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ANTIQUE FURNITURE RESTORATION DISCUSSION BOARD

Re: Alligatoring

Posted By: James Schooley <jschooleyfamily@earthlink.net> (pmspen1-172.rconnect.com)
Date: 5/18/3 14:11

In Response To: Alligatoring (John Cole)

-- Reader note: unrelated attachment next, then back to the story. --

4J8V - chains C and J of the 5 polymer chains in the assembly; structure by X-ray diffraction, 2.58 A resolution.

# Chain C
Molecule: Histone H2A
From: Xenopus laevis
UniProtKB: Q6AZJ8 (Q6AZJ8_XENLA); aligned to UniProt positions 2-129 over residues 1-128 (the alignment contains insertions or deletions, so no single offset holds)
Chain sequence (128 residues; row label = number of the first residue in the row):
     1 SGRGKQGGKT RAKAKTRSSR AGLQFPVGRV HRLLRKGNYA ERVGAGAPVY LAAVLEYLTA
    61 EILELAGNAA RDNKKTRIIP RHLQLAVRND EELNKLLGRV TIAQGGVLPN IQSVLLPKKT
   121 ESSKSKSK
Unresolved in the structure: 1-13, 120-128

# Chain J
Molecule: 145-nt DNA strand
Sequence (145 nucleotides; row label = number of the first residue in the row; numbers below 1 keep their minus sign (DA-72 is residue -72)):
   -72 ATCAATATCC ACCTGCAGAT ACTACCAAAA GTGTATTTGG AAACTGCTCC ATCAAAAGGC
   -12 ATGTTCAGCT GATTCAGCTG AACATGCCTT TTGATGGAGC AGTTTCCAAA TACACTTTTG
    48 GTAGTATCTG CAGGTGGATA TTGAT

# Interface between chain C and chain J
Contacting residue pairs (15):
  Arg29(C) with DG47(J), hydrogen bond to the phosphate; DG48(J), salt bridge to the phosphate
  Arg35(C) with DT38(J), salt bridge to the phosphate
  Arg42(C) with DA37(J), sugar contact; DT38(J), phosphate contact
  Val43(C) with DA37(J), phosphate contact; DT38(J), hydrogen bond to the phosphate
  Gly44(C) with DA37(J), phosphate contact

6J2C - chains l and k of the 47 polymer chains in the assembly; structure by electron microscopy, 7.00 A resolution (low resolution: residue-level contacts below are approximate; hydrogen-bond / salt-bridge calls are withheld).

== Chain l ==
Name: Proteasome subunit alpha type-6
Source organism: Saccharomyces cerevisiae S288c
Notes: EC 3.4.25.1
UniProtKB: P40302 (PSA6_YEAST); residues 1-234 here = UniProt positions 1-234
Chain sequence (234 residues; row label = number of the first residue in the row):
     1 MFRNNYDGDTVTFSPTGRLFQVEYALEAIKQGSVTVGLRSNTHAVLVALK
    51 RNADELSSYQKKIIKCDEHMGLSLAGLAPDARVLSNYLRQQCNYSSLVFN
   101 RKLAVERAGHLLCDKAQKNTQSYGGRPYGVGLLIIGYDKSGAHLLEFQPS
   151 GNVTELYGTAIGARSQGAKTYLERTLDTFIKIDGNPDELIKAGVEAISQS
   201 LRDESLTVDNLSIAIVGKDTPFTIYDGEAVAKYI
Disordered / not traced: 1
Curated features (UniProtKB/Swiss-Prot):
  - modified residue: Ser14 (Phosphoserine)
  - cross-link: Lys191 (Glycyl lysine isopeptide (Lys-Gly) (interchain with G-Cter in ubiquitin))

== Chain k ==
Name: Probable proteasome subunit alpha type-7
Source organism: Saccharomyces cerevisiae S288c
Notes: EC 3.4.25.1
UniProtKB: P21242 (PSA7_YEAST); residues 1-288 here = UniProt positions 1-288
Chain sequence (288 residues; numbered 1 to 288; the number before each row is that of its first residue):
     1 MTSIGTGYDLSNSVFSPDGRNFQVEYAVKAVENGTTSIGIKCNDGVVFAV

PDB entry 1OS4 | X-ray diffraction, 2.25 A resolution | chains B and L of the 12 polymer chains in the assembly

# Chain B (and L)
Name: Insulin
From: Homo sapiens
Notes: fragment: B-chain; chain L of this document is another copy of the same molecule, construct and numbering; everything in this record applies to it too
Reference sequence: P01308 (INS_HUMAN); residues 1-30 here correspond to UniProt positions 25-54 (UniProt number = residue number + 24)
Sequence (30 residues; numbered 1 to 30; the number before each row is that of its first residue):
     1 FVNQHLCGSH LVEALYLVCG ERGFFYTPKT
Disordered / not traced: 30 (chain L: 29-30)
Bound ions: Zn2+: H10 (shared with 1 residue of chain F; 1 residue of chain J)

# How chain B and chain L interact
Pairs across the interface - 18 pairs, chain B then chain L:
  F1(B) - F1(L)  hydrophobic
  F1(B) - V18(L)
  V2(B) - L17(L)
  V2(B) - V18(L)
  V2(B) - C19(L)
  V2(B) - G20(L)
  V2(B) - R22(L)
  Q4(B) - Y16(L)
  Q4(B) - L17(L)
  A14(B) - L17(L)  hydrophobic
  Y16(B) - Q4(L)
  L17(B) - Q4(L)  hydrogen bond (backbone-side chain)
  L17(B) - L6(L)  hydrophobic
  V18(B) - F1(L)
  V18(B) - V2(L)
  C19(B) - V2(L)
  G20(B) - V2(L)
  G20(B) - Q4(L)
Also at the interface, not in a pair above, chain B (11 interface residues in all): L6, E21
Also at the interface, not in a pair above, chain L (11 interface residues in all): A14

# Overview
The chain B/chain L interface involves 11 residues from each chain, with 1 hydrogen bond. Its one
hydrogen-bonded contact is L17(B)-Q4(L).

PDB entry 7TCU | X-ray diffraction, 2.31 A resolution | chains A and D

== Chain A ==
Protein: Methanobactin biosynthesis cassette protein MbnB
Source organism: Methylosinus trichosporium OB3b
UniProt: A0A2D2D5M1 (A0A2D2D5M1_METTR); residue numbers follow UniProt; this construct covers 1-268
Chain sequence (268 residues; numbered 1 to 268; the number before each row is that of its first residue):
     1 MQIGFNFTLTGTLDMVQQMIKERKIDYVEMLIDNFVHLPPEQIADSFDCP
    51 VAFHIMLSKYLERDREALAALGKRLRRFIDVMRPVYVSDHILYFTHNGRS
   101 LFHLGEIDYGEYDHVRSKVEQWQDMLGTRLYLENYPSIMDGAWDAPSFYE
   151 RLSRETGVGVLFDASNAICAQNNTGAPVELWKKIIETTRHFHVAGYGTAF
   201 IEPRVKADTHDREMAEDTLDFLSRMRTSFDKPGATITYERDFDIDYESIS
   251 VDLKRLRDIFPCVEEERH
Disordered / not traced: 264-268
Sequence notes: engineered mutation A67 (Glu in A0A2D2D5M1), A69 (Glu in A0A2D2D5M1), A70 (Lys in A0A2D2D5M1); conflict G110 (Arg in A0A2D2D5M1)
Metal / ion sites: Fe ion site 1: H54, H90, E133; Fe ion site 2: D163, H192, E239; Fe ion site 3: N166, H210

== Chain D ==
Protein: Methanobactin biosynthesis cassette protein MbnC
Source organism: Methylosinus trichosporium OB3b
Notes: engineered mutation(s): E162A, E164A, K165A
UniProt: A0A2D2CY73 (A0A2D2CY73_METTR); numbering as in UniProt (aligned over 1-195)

The solution for this problem is severe either way, as restoration in the true sense is not quite possible. If you strip this finish you will get the best looking results. You can remove the old shellac with a mixture of 1/3 lacquer and 2/3 denatured alcohol, so you don't ruin the delicate pieces of inlay and veneer. Unfortunately this will sort of distroy the original finish. However a more tricky restoration-like repair can be made. The idea is to use a re-amalgamater, the shellac can be carefully disolved and redistributed as a cleaner smother and less thin coat of shellac. I would clean very well with naptha and a scouring pad to remove as much dirt and wax as possible. Also a white vinegar scrub will get at a lot of the dirt. Next you will need to pick up an old aligatored item at the used furniture store to experiment on. Using denatured alcohol and a good brush lay down an even coat of the alcohol on a 12" square area, let this soak in a few minutes and using a light touch and a wet brush, start brushing over the top of the finish and wipe the resulting sludge off the tip of the brush into a seperate can. As you work you are removeng the old polluted top of the shellac and leaving a thinner cleaner film behind. Try to spread an even layer with out thick areas, this is the tricky part, keep adding more alcohol and wetting down the hole mess so that you end up with a nice wet coat you can brush out. Work as big as you can and still keep an active wet edge. Later light sand wuth 220 grit sand paper, wipe off any dust, recoat with a couple new coats of 1 1/2 Lb. cut fresh shellac. Sand between coats with 320 grit sand paper, wait a week buff wuth 0000 steel wool, and use a good toluene free wax to buff up to a satin shine.

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